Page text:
Service connection may also be granted for any disease initially diagnosed after service when all of the evidence, including that pertinent to service, establishes that the disease was incurred in service.  38 C.F.R. § 3.303(d).


Additionally, service connection may be granted on a secondary basis when the evidence establishes (1) that a current disability exists and (2) that the current disability was either (a) caused by or (b) aggravated by a service-connected disability.  See Wallin v. West, 11 Vet. App. 509, 512; 38 C.F.R. § 3.310.


Service connection must be considered on the basis of the places, types, and circumstances of his service as shown by his service records, the official history of each organization in which he or she served, his or her medical records, and all pertinent medical and lay evidence.  See 38 C.F.R. § 3.303 (a); see also Jandreau v. Nicholson, 492 F.3d 1372, 1377 (Fed. Cir. 2007) and Buchanan v. Nicholson, 451 F.3d 1331, 1337 (Fed. Cir. 2006).


1. Entitlement to service connection for obstructive sleep apnea secondary to posttraumatic stress disorder (PTSD)


The Veteran maintains that her obstructive sleep apnea is caused by her service-connected PTSD.  The Board agrees and finds that the elements of service connection on a secondary basis have been established. 


With respect to current disability, the record reveals that the Veteran was diagnosed by sleep study with obstructive sleep apnea in June 2016.  Accordingly, the Board finds that a current disability has been established.


The remaining question is whether the Veteran's obstructive sleep apnea was either caused by or aggravated by her service-connected PTSD. 


The record contains numerous positive and negative medical opinions addressing this question.  In February 2020, a VA examiner concluded that the Veteran's obstructive sleep apnea is less likely than not cause by or the result of the Veteran's service-connected PTSD.  However, the examiner cited to a medical journal article supporting the opposite conclusion.  This article notes that a critical review of the literature supports an association between PTSD and sleep disordered breathing in both combat-related and non-combat-related PTSD.  Furthermore, the examiner only cited to this article and did not address the Veteran's lay statements in reaching his opinion.  Accordingly, the Board finds that the examiner's opinion is inadequate and has no probative weight.  However, the Board affords some probative weight to the treatise evidence cited to by the examiner, as it directly addresses the relationship of PTSD to obstructive sleep apnea.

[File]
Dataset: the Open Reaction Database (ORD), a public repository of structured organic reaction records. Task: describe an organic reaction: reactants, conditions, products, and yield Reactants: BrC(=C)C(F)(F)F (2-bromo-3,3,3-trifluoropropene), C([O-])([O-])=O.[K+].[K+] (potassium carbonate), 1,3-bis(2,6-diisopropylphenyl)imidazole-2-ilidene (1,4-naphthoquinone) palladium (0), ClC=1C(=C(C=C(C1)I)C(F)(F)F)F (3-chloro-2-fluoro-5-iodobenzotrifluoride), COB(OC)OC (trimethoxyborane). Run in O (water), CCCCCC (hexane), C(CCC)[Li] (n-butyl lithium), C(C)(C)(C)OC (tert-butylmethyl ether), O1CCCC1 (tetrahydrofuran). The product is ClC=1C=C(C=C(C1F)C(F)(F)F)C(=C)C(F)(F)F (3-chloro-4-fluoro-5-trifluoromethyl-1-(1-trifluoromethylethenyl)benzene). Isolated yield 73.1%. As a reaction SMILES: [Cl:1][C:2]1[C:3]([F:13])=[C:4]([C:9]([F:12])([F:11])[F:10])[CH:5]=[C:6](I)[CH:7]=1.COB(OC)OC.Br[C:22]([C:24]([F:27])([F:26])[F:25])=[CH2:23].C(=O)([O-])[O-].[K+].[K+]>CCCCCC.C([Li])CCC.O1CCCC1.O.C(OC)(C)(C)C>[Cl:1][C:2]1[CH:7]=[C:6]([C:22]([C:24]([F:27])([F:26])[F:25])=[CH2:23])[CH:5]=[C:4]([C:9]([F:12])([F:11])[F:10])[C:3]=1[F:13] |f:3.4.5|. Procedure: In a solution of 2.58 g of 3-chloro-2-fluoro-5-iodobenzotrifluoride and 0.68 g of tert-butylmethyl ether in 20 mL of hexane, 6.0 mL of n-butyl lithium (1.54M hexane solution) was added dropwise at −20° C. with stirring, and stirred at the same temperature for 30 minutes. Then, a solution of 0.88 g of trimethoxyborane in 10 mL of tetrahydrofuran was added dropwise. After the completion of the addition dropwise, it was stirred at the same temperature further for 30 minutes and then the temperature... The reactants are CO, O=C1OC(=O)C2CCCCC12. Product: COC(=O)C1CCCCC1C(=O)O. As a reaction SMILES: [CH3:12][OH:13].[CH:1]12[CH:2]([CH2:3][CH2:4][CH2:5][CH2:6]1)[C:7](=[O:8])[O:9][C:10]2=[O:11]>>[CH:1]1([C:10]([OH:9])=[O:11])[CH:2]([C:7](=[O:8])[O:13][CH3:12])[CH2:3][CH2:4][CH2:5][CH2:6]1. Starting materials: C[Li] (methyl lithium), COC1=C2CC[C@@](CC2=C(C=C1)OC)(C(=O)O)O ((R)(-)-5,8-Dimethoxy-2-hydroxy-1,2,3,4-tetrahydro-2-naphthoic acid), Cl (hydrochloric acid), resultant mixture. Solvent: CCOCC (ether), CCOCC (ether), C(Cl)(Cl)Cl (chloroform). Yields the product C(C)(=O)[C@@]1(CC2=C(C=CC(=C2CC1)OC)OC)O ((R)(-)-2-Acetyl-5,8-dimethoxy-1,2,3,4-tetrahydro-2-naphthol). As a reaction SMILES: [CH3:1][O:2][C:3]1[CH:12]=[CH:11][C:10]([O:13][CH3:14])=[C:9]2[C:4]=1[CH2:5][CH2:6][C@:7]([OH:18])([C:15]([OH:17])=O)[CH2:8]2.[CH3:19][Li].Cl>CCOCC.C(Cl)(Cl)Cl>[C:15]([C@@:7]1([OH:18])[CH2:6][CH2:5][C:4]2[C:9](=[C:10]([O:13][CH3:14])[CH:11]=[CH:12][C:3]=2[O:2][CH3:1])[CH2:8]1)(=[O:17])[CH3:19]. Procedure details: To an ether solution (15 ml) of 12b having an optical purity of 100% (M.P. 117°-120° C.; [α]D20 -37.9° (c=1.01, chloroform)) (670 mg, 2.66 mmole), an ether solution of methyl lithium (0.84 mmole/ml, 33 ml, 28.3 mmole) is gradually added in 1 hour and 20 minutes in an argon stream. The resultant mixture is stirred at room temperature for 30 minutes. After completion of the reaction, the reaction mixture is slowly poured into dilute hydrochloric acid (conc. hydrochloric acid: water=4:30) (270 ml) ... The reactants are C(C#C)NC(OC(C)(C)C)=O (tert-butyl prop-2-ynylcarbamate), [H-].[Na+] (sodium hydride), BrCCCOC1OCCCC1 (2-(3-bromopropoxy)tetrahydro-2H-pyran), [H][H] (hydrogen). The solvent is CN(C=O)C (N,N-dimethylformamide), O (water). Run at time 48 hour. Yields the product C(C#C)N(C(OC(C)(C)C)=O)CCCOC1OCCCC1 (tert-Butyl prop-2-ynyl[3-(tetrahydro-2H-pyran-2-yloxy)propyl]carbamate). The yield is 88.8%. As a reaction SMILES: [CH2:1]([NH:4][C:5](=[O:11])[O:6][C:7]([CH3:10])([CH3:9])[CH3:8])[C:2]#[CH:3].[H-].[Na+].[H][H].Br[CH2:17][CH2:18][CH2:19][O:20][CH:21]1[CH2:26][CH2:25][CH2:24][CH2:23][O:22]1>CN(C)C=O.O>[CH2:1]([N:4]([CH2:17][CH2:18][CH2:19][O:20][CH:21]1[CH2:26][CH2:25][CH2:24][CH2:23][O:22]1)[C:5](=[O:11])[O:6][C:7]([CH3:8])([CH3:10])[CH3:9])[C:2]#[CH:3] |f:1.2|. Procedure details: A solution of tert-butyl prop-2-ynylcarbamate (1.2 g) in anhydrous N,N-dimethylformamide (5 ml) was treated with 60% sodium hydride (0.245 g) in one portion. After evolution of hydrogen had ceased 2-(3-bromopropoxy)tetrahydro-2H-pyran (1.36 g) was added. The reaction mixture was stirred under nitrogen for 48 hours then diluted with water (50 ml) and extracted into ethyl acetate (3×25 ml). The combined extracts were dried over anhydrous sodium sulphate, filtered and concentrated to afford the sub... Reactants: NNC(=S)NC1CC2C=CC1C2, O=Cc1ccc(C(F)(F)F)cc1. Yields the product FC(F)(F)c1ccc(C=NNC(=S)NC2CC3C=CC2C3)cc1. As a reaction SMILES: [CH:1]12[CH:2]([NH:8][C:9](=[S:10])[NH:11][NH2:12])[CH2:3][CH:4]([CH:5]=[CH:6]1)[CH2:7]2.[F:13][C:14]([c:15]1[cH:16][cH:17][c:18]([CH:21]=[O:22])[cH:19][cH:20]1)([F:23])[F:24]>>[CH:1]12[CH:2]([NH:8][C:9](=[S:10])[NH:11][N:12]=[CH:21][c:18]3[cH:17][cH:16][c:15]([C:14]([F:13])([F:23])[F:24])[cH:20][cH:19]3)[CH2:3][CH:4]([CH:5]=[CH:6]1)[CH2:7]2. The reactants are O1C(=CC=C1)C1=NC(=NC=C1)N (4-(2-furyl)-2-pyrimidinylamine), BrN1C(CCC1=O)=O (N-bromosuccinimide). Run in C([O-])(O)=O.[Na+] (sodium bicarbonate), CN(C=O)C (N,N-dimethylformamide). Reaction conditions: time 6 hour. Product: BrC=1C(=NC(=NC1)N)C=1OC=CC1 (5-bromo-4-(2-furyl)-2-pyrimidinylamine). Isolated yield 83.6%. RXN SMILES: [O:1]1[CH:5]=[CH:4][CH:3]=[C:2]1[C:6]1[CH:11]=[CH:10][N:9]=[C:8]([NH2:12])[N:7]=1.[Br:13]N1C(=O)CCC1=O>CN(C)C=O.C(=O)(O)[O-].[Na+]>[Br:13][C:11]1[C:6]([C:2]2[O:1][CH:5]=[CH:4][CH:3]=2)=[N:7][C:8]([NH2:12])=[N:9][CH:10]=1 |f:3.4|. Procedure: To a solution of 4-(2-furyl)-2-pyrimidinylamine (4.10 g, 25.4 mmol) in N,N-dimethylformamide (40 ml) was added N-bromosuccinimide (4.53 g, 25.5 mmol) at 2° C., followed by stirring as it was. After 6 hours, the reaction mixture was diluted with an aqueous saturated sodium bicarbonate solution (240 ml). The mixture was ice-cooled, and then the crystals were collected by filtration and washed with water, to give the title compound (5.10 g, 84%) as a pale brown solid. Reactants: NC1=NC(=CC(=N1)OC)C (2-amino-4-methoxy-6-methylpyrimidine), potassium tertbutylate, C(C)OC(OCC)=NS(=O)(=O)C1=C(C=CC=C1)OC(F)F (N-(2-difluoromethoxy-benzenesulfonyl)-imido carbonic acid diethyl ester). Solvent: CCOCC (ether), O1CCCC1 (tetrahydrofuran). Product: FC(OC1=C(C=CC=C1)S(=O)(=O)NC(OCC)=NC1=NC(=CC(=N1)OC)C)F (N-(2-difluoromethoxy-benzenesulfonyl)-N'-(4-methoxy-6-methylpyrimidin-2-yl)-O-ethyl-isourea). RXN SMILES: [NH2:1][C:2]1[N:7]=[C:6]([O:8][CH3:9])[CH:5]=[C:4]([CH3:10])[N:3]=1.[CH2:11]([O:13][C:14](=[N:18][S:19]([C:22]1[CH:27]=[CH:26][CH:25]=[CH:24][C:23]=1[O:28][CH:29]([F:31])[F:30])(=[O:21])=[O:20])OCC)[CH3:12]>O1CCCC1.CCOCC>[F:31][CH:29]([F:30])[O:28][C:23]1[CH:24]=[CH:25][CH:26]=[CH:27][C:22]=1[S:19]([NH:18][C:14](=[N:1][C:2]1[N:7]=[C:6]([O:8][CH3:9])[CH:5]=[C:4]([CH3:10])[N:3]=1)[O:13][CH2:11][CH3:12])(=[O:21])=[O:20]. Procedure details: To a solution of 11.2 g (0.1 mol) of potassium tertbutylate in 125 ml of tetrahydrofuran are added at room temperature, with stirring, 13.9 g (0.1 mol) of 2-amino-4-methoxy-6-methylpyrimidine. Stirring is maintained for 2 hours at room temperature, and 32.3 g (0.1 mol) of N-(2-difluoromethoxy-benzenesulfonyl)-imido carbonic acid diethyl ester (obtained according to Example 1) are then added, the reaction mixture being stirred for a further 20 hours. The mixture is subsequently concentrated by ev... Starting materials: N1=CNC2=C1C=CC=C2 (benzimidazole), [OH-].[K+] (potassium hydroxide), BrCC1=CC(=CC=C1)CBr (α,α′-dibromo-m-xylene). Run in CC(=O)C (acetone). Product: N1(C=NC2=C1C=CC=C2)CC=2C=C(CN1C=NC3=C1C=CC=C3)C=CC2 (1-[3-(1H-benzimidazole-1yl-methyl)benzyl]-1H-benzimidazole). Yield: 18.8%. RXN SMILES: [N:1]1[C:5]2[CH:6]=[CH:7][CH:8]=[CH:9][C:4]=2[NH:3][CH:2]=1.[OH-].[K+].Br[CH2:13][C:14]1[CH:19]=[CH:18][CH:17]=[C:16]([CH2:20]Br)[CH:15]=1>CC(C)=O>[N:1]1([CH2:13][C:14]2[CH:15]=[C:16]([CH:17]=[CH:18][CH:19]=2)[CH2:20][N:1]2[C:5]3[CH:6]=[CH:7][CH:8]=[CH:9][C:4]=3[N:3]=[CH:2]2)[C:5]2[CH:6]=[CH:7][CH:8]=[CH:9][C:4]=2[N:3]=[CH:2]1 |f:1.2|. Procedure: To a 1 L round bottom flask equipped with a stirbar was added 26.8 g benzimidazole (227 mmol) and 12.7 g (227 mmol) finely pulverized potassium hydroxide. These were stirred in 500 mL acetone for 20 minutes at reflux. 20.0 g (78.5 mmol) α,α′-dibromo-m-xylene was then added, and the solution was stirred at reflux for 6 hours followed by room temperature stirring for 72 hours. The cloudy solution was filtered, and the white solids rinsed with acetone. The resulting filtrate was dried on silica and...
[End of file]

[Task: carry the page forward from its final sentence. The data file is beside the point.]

Treating records also include a notation from a doctor in July 2020, who concluded that sleep apnea is a physical condition that is not caused by PTSD.  However, this doctor provided no rationale to support his conclusion.  Furthermore, the medical literature cited to by the April 2020 psychologist indicates that there is indeed a relationship between the two.  Accordingly, the Board finds that this opinion is inadequate and affords it no probative weight.


Additionally, a September 2020 VA examiner offered a negative nexus opinion on the basis of direct service connection.  However, the examiner did not offer an opinion as to whether the Veteran's obstructive sleep apnea is caused by or aggravated by her service-connected PTSD.  Accordingly, the Board finds that this opinion is inadequate and affords it no probative weight.  


Contrary to these opinions, a private psychologist offered a positive opinion in April 2020.  The psychologist concluded that the Veteran's sleep apnea more likely than not is related to her service-connected PTSD.  In support of this conclusion, the psychologist cited to peer-reviewed scientific studies showing a connection between anxiety, PTSD, and sleep apnea.  Additionally, the psychologist indicated that the Veteran is positive for only two predisposing risk factors for sleep apnea, being African American and obese.  Ruling out other factors for obstructive sleep apnea, such as gender and medical history of deviated septum, stroke, congenital deformity, or chronic diseases of the nose, the psychologist concluded that it is more likely than not that the Veteran's obstructive sleep apnea is caused by her PTSD.  This opinion is thorough and is supported by a complete rationale.  It was based on an interview with the Veteran, a review of her medical records, and a review of the medical literature.  Accordingly, the Board finds that it is highly probative and affords it significant weight.